Mayor Isko warns Divisoria stall owners to pay workers minimum wage, provide benefits

Published January 7, 2020, 12:00 AM

by manilabulletin_admin

By Joseph Almer Pedrajas

Manila Mayor Francisco “Isko Moreno” Domagoso has given business owners in Divisoria until next month to settle their labor obligations with their workers, or face charges for violation of the law.

Manila Mayor Francisco “Isko Moreno” Domagoso (Manila Public Information Office / MANILA BULLETIN)
Manila Mayor Francisco “Isko Moreno” Domagoso
(Manila Public Information Office / FILE PHOTO / MANILA BULLETIN)

Moreno particularly ordered tenants of malls in the area in a recent dialogue at the Manila City Hall to ensure that their salespersons were getting minimum wage and government-mandated benefits.

“Under the law you are required [to give them minimum wage and benefits]. We’re clear that after this talk, (there will be) implementation of rules,” Moreno told several business owners who met with him Monday.

“I will give you three weeks, the whole of January. Go on and register your employees as members of SSS [Social Security System], PAG-IBIG and PhilHealth. Pay ample amount,” he added.

Moreno’s order came following several claims made by sales personnel of several stores in Divisoria that they were only receiving P180 to no more than P300 as daily wage. Under the law, the minimum daily wage for workers in Metro Manila is P537.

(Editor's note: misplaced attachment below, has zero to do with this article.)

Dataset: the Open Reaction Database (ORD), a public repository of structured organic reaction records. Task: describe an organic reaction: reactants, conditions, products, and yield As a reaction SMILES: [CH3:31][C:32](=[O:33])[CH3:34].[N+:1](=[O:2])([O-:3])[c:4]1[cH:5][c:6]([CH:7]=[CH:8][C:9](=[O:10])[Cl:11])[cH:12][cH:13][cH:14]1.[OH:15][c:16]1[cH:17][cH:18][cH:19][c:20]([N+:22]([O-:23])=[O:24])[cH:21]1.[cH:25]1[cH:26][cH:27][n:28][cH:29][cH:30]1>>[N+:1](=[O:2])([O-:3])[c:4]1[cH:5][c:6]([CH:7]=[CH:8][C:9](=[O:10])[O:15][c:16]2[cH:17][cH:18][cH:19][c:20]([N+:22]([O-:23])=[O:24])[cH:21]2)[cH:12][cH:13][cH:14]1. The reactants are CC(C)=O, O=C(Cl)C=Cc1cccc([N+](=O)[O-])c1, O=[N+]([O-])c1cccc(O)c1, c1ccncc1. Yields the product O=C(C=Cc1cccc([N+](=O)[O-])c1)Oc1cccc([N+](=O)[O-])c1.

In response, the business owners also lodged their issues with their workers, including the abusive and dishonest ones, and those who keep using their cellular phones while on the job, or those stealing from them.

But Moreno advised them to “just fire” these erring employees.

“If you’re going to say that they deserve P180 or P300 because of it, then you’re wrong. Don’t make it as an excuse. If you have incompetent employees, fire them. You have to put discipline to your business,” he said.

He also encouraged the business owners to document the abuse that their workers are committing for their protection should the latter file a complaint with the labor department.

The business owners also excused that they are providing free meals and lodging for their workers, who they mostly get from the province, so they could not give them minimum wage.

However, Moreno said that the public employment service office (PESO) of Manila could provide workers hailed from the city.

“I encourage you all to go to our PESO. We’ll help you hire your respective fees. Just fulfill your obligation,” he said.

On issues of increasing rental fees that hinder business owners from providing higher wage for their workers, Moreno told them that he will use his “persuasive power” on mall owners to convince them to lessen their fees, considering the lower realty tax that the local government had recently implemented.

“So, I think we will call the attention of the mall,” he said. “But I don’t want to give you false hope.”

Moreno believed that to prevent workers from always leaving their employers—which was also the issue of business owners—is to keep them happy and satisfied with their wage and workplace.

Recently, Moreno threatened to close a mall in Divisoria if the Chinese businessmen maintaining stores in the establishment would not implement proper payment of wages to Filipino workers.

“Don’t abuse, pay necessary salary, don’t cheat our fellow Filipino with the standard salary,” Domagoso told them.

Domagoso said foreign businessmen can freely sell their goods in the city, only if they comply with his orders, especially in implementing proper payment of wages to workers.

 
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